ISU Biologists Attend the 15th International Behavioral Ecology Congress


Meghan Strange (M.S. student), Christine Hodges (M.S. alumna) Susan Gershman (former post-doc in the Sakaluk Laboratory) Scott Sakaluk, E. Keith Bowers (Ph.D. candidate) attend the 15th International Behavioral Ecology Congress at the City University of New York in August, 2014.

Stein Lab Awarded 3-Year NSF Grant

A three year grant from the National Science Foundation NSF has been awarded to Dr. Wolfgang Stein for a total of $510,000. The grant is entitled Identification of Mechanisms for Motor Pattern Selection During Multimodal Sensory Integration and studies the processing of sensory information and the neural control of rhythmic movements. The hypothesis that appropriate behavioral responses are encoded in the population activity of control neurons will be tested in the stomatogastric nervous system of crabs, a powerful model system with unique access to neurons.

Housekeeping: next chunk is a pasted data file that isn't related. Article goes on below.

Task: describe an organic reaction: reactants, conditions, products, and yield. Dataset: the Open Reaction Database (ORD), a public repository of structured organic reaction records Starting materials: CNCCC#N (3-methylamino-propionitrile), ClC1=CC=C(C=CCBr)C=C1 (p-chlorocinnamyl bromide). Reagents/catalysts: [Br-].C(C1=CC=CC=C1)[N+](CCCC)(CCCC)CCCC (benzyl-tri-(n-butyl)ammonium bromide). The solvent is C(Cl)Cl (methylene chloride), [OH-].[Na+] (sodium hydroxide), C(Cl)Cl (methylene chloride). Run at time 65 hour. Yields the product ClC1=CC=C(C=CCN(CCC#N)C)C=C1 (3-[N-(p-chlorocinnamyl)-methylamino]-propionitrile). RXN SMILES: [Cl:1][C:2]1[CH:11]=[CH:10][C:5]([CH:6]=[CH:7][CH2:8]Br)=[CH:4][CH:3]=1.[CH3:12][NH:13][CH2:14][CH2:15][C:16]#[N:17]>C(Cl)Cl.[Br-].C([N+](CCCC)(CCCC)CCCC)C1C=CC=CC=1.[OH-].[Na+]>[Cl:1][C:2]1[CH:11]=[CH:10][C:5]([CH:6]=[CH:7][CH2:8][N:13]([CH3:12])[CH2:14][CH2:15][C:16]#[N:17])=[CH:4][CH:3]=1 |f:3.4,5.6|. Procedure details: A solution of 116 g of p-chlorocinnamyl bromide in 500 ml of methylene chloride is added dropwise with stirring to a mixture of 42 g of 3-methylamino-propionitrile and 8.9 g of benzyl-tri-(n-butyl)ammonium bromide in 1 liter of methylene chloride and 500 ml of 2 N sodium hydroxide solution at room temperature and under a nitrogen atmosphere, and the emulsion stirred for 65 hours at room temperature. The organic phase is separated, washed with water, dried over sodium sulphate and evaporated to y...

Biology from CASNews

Senior’s Next Stop is Medical School
Illinois State University senior Jacob Birlingmair and his faculty mentor R. K. Jayaswal.

Illinois State University senior Jacob Birlingmair and his faculty mentor R. K. Jayaswal.

Jacob Birlingmair, senior biology major, began applying to medical schools last summer with the help of his faculty mentor R. K. Jayaswal, who advised him through the process. Overall, Birlingmair was asked to be interviewed at 13 of the 17 programs that he applied to. One of the three schools that have already accepted him has offered to pay half his tuition.

Birlingmair assesses that it was his time spent with Jayaswal that really helped him move forward in becoming a doctor. He has worked within Jayaswal’s research lab for about two years.

To read more of this story, visit




Williams Wins Mercier Service Award
Ronald Williams

Ronald Williams